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The Federal Energy Regulatory Commission’s Office of Energy Projects on March 20 put out for comment an environmental assessment on a Portland General Electric project at the 136.6-MW Clackamas River Hydroelectric Project (No. 2195).
The new minimum flow turbines covered under this application would increase the capacity of the project by 3.89 MW. The project is located on the Oak Grove Fork of the Clackamas River and the mainstem of the Clackamas River in Clackamas County, Oregon.
In the pending application the utility proposes to construct, operate and maintain: a powerhouse at the base of Timothy Lake Dam housing two 0.95-MW turbines; a powerhouse at Crack-in-the-Ground located downstream of Lake Harriet housing a 1-MW turbine; a powerhouse housing a 135-kW turbine utilizing return flows from the juvenile downstream migrant collection systems and the North Fork fishway adult fish trap; and a turbine and an 850-kW turbine and induction generator utilizing North Fork fishway attraction flows.
The EA contains commission staff’s analysis of the probable environmental impacts of the proposed action and concludes that approval of the proposal would not constitute a major federal action significantly affecting the quality of the human environment.
FERC issued a new license for the project in December 2010. Several mandatory license conditions provided by the Oregon Department of Environmental Quality, Forest Service, National Marine Fisheries Service and the U.S. Fish and Wildlife Service require the licensee to increase flow releases, initiate new minimum flows, and construct new flow facilities for the benefit of fish passage. Because these flows are substantial enough to support the installation of cost effective turbine-generator units, the licensee filed an application in April 2013 to add generation facilities at three of the four developments.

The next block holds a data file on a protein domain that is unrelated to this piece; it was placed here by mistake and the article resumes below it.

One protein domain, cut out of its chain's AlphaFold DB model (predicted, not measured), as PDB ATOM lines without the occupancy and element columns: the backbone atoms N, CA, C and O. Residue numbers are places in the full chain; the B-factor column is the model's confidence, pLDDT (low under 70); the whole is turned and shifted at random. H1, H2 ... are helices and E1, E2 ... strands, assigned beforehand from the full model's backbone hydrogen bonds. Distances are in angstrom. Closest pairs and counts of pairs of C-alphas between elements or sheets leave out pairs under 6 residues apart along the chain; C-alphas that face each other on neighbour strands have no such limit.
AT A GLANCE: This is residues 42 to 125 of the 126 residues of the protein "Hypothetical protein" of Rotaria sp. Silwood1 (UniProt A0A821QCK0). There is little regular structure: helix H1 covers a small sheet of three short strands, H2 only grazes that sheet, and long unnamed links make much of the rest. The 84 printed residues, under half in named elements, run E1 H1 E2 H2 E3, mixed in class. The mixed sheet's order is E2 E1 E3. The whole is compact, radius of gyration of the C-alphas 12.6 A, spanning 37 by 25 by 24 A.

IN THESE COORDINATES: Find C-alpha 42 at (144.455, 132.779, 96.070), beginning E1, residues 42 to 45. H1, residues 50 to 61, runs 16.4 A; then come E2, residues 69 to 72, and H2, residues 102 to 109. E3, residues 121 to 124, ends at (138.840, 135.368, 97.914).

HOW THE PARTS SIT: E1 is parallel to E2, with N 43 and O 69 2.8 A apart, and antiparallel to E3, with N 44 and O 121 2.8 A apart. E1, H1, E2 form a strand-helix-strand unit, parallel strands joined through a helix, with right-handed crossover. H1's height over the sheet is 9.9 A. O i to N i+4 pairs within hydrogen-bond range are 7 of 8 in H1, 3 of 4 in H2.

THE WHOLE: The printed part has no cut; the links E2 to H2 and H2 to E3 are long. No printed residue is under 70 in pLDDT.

“In its Sixth Power Plan Mid-Term Assessment Report, the Northwest Power and Conservation Council (Council) forecasts the load in the Pacific northwest region to rise at an average rate of approximately 130 average MW per year between now and 2030 (NWPCC, 2013),” said FERC about the need for this project. “The report also predicts the loss of load probability to reach the Council’s limit in 2017, indicating that power generation resources may be unable to meet regional demand. This is the first time the council has identified an impending shortfall; however, the deficit would need to be reduced by only 350 MW to bring the probability with the Council’s standards.”